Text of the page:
Tailored use of compensation strategies to enable exercise despite festination in Parkinson's disease
Berber E. A. Koelmans, Niek A. Verweij, Sjors C. F. van de Weijers, Bastiaan R. Bloem, Jorik Nonnekes
Department of Physiotherapy, KwadrantGroep, The Netherlands.
Despite increasing evidence for, and heightened awareness of, the importance of exercise in Parkinson's disease, many patients remain sedentary. This tendency to lead an inactive lifestyle has various underlying reasons, including the presence of gait and balance impairments that complicate the patients' ability to perform sports activities. This case report illustrates that a personally tailored approach may be required in these patients, supported, if needed, by the use of compensation strategies or novel technological advances.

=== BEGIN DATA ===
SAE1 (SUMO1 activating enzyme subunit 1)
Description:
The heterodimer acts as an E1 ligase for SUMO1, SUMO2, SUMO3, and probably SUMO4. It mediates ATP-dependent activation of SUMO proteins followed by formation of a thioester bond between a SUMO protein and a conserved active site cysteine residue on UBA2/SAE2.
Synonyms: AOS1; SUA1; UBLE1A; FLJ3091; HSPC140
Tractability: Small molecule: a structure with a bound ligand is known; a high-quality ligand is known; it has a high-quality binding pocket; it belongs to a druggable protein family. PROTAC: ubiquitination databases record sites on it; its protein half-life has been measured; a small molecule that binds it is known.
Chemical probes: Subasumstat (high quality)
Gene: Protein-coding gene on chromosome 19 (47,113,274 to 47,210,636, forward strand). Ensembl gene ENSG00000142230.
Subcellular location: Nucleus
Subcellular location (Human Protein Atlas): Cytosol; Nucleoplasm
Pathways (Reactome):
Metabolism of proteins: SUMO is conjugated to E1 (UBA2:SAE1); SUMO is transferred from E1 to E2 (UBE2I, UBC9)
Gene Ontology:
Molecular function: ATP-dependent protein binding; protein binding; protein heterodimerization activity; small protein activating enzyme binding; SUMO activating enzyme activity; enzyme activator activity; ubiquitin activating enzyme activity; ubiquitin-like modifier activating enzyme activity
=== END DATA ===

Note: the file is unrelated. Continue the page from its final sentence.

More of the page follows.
Exercise is important for people with Parkinson's disease. However, the presence of walking problems due to the condition may complicate patients' ability to perform sports activities. This case report illustrates that a personally tailored approach is needed in such cases. This may include the use of novel technological advances (such as a special walker).
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